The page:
Tom Lassiter lives in South Florida. His work has appeared in Tropic magazine and at Verbsap.com.

Autumn Sonata

By Howie Good
85 words

When the tree, in high dudgeon, suddenly pushes through the polished wood floor, and the congregation of small scared birds disbands in confusion, when the deaf despise the hearing, and the night janitor at the Museum of Mad Ideas wipes with special care the shatterproof glass under which Hitler’s voice rages, time’s up, and I shed my coat on the ground and lie down beside her, believing, as we curl gratefully into each other, what is real is whatever is faded, or broken, or falling.

Howie Good, a journalism professor at the State University of New York at New Paltz, is the author of six poetry chapbooks, including the e-book, Police and Questions (Right Hand Pointing, 2008), available free at http://www.righthandpointing.com/howiegood/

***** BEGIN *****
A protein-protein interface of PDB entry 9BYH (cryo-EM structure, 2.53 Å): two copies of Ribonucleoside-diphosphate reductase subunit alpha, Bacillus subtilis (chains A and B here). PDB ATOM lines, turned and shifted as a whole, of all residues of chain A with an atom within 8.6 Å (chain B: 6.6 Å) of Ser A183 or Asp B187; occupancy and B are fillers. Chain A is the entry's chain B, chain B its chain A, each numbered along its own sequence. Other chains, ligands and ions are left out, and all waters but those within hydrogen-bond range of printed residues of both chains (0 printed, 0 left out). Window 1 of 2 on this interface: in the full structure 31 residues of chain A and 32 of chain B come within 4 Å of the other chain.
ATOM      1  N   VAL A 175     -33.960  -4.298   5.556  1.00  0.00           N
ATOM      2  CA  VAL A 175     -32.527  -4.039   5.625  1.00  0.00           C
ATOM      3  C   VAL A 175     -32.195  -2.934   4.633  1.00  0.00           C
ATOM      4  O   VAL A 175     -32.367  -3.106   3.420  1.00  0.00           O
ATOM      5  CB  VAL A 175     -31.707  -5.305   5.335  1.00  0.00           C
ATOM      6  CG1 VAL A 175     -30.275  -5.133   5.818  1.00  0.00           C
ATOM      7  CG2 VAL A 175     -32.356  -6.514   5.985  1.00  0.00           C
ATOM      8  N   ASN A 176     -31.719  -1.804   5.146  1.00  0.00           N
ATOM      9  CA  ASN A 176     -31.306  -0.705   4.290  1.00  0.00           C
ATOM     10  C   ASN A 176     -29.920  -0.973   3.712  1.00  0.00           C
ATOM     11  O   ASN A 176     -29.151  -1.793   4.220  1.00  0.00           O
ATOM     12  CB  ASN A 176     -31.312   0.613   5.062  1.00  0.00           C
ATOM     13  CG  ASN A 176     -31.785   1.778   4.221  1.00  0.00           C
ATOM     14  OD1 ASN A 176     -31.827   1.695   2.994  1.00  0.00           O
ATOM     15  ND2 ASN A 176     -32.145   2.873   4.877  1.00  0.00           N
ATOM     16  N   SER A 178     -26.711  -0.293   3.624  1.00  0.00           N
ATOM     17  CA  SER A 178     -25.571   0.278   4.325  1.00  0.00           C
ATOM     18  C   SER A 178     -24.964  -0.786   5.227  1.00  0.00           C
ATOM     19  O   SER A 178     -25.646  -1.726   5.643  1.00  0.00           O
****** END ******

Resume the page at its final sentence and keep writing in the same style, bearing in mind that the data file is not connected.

Thursday Thong & Six Word Winners

Top two Thongs (20 words each)

In the Mirror

by Matt Cummings

After the laughing gas, before passing out, he must have told the dentist he’d like the gold teeth after all.

Matt Cummings lives and writes in Oakland, California, where he is virtually unemployable due to an irrational fear of computers. He has received a B.A. in English Literature from Somewhere Someplace and achieved nothing else of note other than becoming The Most Cynical Man on Earth. He hopes to one day be recognized for this feat yet holds little hope for his chances...

Therapy’s Over

by KJ Hannah Greenberg

“My therapy’s over; summer vacation,” he reached for the watermelon.

“Never discussed and never condoned,” she reached for the knife.